50mm "Normal" Lens... Ok, but "Normal" on FF or APS-C Sensor?

Started Nov 10, 2012 | Discussions thread
Joseph S Wisniewski
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It all depends on how you view the final image...
In reply to REShultz, Nov 11, 2012

REShultz wrote:

It is frequently said that the 50mm is a normal field of view. Does this come from a FF perspective or a crop sensor?

Many define a "normal" as a lens with a focal length equal to the image diagonal. That's not quite right, but it's a pretty good definition. In that case, the "normal" is..

  • 43.3mm for FF
  • 28mm for Nikon, Pentax, and Sony crop cameras
  • 27mm for Canon crop cameras
  • 21mm for four thirds

But that doesn't tell the whole story. In fact, our huge range of modern viewing technology (10 inch iPads, 24-30 inch desktop monitors, cheap 22 inch tabloid publications, 13-17 inch notebooks, 60 inch LCD TVs, 3 inch Polaroids, 22 inch "super B" printers, etc. etc. etc) has just blown it to smithereens. Why?

That definition of "normal" is based on the idea of a "transparent print". When you look at the print, the subjects have the same perspective, relative to the eye, as they did in the original scene. This has nothing to do with the "field of view" of the eye. The eye, or more properly, the human visual system (eye, brain, muscles that let the eye scan, even neck, back, and eyebrows) has a variable field of view, from roughly 240 degrees during full scanning, to 6 degrees during a flight-or-fight fixation. So, if it's not FOV, we circle back to perspective.

A human looks at another human. At 6 feet away, a 6 foot tall human is 53 degrees to our vision. That signals certain things about danger (especially if it's our same gender and not of our "clan") protection (especially offspring of our clan, or a member of the opposite gender) mating practices, etc. Move that person 25 feet away, and they're only 14 "degrees tall".

So, when we're looking at a print and the subject is 14 degrees tall, we get that "safe distance" for a possible threat or "too far" distance for our offspring reaction. If the picture itself was taken from that same distance, the print carries the same emotional impact as what the photographer saw. It was "normal".

For common 1900-1995 technology, that involved holding an 8x10 print at 12.8 inches (32.4cm) from your eyes. Which sounds like a really strange thing to do, until you realize that, at one point, the 8x10 print (12.8 inch diagonal) was the most common way of viewing a commercial print, and 12.8 inches is also approximately the distance from the eyes to the print when you hold if the most common way, upper arms down, elbows at 90 degrees.

Now, it's just pure coincidence that these two 12.8 inch dimensions coincide. It's not physics, magic, or destiny. 8x10 prints are common because it's a good "portable" and economical size for books, printing, cutting glass plates, etc. 12.8 inches is within the "accommodation" distance of human vision and the length and joint designs of human arms.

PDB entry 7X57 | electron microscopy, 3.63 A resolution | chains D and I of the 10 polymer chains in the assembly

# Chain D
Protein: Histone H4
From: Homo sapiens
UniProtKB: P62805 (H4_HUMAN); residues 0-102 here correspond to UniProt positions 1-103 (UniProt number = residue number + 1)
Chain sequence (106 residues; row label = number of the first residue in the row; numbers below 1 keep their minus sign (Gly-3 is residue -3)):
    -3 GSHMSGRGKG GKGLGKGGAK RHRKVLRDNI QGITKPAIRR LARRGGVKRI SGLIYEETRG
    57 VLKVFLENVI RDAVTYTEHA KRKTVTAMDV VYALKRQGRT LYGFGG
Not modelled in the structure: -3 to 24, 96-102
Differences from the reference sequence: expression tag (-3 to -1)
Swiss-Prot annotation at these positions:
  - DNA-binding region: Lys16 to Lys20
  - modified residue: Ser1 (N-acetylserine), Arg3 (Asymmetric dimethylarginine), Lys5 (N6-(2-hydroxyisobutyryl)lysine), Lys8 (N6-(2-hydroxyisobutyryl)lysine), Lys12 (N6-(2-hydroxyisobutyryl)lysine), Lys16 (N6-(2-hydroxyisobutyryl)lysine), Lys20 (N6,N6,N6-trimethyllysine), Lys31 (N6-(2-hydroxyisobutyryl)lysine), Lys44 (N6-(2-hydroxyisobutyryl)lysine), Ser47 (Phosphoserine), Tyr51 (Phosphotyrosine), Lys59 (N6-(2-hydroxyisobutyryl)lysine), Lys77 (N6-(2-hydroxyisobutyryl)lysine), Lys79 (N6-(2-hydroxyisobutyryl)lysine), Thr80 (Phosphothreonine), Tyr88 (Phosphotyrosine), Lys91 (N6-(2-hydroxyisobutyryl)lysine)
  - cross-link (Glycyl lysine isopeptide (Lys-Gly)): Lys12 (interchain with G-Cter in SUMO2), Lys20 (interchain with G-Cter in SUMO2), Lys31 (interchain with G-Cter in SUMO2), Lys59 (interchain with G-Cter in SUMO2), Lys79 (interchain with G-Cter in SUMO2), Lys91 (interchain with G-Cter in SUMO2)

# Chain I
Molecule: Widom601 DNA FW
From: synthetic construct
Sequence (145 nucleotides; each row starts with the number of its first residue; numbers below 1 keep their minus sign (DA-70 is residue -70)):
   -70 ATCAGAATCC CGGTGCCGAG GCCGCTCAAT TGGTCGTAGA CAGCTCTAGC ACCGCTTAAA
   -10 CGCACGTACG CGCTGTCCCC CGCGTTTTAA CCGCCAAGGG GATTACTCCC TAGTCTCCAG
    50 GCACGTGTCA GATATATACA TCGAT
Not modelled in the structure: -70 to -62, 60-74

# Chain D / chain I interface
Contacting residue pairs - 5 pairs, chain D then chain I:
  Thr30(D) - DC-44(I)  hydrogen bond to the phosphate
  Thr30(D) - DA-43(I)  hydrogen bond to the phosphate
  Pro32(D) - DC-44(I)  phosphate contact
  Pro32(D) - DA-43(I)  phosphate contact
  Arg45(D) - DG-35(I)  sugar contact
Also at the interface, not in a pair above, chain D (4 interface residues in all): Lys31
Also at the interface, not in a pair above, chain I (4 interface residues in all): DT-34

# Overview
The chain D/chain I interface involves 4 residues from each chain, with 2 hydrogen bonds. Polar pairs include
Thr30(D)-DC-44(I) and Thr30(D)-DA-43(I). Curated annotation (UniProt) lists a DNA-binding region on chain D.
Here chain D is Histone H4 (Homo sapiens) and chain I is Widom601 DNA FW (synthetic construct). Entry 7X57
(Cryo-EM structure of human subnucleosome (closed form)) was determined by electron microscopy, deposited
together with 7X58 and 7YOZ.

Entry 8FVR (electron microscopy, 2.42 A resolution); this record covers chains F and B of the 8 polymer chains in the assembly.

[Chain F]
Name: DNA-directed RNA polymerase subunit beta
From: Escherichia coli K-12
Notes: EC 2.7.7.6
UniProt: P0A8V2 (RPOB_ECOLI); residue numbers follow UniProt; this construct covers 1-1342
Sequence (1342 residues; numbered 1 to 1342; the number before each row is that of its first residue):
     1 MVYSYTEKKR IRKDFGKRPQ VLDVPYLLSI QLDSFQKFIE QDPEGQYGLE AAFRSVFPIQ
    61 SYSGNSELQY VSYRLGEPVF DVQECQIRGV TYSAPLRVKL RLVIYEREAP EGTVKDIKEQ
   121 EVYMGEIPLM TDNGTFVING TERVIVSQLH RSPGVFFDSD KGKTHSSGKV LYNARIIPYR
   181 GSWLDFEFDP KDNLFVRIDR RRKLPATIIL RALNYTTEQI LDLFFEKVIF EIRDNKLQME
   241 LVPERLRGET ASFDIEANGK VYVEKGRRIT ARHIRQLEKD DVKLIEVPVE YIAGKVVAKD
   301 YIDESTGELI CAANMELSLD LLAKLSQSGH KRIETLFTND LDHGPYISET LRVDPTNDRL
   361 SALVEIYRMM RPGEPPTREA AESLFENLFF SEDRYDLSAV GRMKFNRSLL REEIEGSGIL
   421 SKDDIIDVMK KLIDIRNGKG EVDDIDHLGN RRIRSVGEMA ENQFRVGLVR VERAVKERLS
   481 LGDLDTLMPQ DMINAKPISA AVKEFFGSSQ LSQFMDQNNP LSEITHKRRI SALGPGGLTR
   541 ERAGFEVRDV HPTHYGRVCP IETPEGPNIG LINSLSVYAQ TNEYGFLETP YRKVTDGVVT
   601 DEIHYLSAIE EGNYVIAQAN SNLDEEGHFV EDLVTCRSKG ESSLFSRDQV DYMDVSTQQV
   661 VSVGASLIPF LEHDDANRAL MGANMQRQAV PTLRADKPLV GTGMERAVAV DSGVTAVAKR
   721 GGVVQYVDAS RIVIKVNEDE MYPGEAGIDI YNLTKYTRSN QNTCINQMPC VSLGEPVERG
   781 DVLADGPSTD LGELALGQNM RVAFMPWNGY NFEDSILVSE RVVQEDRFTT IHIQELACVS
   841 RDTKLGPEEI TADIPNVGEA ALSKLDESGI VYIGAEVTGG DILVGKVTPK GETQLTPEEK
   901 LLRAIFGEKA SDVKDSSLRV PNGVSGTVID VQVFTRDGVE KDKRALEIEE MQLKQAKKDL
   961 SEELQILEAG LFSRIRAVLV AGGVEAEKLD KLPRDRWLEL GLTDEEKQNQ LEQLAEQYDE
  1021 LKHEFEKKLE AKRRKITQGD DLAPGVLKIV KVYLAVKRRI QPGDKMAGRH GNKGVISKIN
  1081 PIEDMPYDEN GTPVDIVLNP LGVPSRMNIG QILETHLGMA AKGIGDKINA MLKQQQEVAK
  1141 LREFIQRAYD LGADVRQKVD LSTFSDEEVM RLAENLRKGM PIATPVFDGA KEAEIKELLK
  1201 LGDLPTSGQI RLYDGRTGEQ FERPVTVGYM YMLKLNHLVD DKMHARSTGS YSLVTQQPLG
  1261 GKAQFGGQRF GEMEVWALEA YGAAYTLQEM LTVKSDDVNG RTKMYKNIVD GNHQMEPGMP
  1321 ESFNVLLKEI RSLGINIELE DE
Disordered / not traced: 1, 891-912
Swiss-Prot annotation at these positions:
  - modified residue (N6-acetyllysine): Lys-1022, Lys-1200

Right now, I am viewing "abnormally". I am using a 30 inch diagonal monitor, 24 inches away from my eyes. The "focal length", in the truest sense of my eyes focusing, is 24mm, and the diagonal, obviously, 30 inches. The ratio of focal length to diagonal is 0.8, and any shots taken with that same ratio (a 35mm lens on a 43.3mm diagonal FF camera, or a 22mm lens on APS crop) look natural, while ones taken with the conventional 50mm normal on FF look "too close" and create more "tension" or "stress". This can be useful for creating "dramatic tension" if the photographer is aware of it, and masters it. It will also make viewing the images more aggravating and stressful if the photographer is unaware of it, and lets it master him.

All in all, the thing to keep in mind is that in 2012, for the most part, images are viewed bigger and/or closer than they were in 1900, so plan accordingly, and shorten your "normal" a bit. 0.9 of the diagonal is probably about right, a 40mm on FF, a 25mm on APS, and ignore the camera manufacturers shoving 50mm on FF and 35mm on APS down our throats, because that's what's easy for them to make, but not easy, as photographers or viewers of photographs, to deal with.

wizfaq normal

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Rahon Klavanian 1912-2008. Armenian genocide survivor, amazing cook, scrabble master, and loving grandmother. You will be missed. Ciao! Joseph www.swissarmyfork.com

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